Lorde was born in New York City to Caribbean immigrants from Grenada, Frederick Byron Lorde (called Byron) and Linda Gertrude Belmar Lorde, who settled in Harlem. Nearsighted to the point of being legally blind, and the youngest of three daughters (her sisters named Phyllis and Helen), Lorde grew up hearing her mother's stories about the West Indies. She learned to talk while she learned to read, at the age of four, and her mother taught her to write at around the same time. She wrote her first poem when she was in eighth grade.
Born Audrey Geraldine Lorde, she chose to drop the "y" from her name while still a child, explaining in Zami: A New Spelling of My Name, that she was more interested in the artistic symmetry of the "e"-endings in the two side-by-side names "Audre Lorde" than in spelling her name the way her parents had intended.
After graduating from Hunter College High School and experiencing the grief of her best friend Genevieve "Gennie" Thompson's death, Lorde immediately left her parents' home and became estranged from her family. She attended Hunter College from 1954 to 1959 and graduated with a bachelor's degree. While studying library science, Lorde supported herself by working various odd jobs such as factory worker, ghost writer, social worker, X-ray technician, medical clerk, and arts and crafts supervisor, moving out of Harlem to Stamford, Connecticut and beginning to explore her lesbian sexuality.
Audre Lorde was a Caribbean-American writer and civil rights activist. In 1968 Lorde was writer-in-residence at Tougaloo College in Mississippi, where she met Frances Clayton, a professor of psychology, who was to be her romantic partner until 1989. From 1977 to 1978 Lorde had a brief affair with the sculptor and painter Mildred Thompson. Their affair ran its course during the time that Thompson lived in Washington, D.C. and was teaching at Howard University.
In 1954, she spent a pivotal year as a student at the National University of Mexico, a period she described as a time of affirmation and renewal: she confirmed her identity on personal and artistic levels as a lesbian and poet. On her return to New York, she attended college, worked as a librarian, continued writing and became an active participant in the gay culture of Greenwich Village. She furthered her education at Columbia University, earning a master's degree in library science in 1961. She also worked during this time as a librarian at Mount Vernon Public Library and married attorney Edwin Rollins; they divorced in 1970 after having two children, Elizabeth and Jonathan. In 1966, Lorde became head librarian at Town School Library in New York City, where she remained until 1968.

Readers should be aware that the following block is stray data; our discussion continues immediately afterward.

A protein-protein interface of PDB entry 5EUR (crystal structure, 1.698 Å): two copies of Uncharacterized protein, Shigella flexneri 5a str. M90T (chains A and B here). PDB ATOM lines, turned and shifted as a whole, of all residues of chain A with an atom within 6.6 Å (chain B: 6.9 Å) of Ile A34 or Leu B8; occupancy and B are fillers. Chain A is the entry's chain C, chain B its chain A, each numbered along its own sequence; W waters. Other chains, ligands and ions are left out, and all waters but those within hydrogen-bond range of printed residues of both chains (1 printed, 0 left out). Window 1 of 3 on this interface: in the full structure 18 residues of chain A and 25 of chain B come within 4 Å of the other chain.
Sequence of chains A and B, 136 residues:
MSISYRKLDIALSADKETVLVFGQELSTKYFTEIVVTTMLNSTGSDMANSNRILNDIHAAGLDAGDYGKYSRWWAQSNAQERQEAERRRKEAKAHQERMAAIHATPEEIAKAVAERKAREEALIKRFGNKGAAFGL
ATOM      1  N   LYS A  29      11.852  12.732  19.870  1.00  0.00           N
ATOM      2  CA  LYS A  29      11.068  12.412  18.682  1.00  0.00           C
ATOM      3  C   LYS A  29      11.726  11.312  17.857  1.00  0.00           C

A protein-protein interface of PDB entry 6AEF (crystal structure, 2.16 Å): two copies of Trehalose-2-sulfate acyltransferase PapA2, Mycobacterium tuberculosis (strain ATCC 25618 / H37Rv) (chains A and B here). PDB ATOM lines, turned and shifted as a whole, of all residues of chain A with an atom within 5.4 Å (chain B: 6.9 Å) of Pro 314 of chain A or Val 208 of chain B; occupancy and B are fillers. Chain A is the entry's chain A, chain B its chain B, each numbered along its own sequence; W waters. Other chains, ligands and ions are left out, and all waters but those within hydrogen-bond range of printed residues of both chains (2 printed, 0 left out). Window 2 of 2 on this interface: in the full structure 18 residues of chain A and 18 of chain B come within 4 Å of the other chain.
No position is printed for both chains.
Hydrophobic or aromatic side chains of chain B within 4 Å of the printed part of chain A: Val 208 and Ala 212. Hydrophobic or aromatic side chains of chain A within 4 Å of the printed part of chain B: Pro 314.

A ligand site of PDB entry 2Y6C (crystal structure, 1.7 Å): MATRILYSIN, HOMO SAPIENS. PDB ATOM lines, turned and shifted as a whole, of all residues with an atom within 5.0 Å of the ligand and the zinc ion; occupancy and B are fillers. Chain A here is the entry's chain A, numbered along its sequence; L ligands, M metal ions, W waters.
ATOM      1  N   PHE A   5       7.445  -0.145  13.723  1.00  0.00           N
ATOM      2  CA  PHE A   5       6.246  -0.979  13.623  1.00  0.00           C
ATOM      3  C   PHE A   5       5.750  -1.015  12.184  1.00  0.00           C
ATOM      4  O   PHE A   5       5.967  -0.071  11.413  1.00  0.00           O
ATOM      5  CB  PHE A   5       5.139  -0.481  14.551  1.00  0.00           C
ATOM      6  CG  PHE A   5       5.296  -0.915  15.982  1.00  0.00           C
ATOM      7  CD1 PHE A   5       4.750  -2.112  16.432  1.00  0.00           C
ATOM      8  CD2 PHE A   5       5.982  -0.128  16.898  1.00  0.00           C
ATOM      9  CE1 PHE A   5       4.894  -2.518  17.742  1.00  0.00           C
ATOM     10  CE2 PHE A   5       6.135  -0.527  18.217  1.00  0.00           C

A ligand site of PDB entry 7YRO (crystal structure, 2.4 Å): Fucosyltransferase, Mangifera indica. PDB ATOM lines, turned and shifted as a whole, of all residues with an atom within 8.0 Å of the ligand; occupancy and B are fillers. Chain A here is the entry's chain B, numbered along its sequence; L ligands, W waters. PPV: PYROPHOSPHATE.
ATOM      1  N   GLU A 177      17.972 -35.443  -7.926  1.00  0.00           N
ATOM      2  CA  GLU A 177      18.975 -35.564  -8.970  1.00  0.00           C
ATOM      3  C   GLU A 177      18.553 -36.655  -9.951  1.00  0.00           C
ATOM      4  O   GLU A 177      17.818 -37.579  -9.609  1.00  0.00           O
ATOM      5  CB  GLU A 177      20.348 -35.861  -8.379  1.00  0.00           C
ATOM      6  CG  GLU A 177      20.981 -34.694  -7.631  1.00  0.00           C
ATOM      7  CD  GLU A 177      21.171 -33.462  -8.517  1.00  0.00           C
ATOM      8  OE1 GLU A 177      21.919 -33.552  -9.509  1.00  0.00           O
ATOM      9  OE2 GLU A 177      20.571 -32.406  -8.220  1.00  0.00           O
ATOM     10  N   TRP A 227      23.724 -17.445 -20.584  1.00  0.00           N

In 1968 Lorde was writer-in-residence at Tougaloo College in Mississippi, where she met Frances Clayton, a white professor of psychology, who was to be her romantic partner until 1989. From 1977 to 1978 Lorde had a brief affair with the sculptor and painter Mildred Thompson. The two met in Nigeria in 1977 at the Second World Black and African Festival of Arts and Culture (FESTAC 77). Their affair ran its course during the time that Thompson lived in Washington, D.C. and was teaching at Howard University. Lorde died on November 17, 1992, in St. Croix, (where she had been living with Gloria I. Joseph), after a 14-year struggle with breast cancer. She was 58. In her own words, Lorde was a "black, lesbian, mother, warrior, poet". In an African naming ceremony before her death, she took the name Gambda Adisa, which means "Warrior: She Who Makes Her Meaning Known".
Lorde focused her discussion of difference not only on differences between groups of women but between conflicting differences within the individual. "I am defined as other in every group I'm part of", she declared. "The outsider, both strength and weakness. Yet without community there is certainly no liberation, no future, only the most vulnerable and temporary armistice between me and my oppression." She described herself both as a part of a "continuum of women" and a "concert of voices" within herself.
Her conception of her many layers of selfhood is replicated in the multi-genres of her work. Critic Carmen Birkle wrote: "Her multicultural self is thus reflected in a multicultural text, in multi-genres, in which the individual cultures are no longer separate and autonomous entities but melt into a larger whole without losing their individual importance". Her refusal to be placed in a particular category, whether social or literary, was characteristic of her determination to come across as an individual rather than a stereotype.
Burial: Cremated, Ashes scattered at sea at St, Croix, U.S. Virgin Islands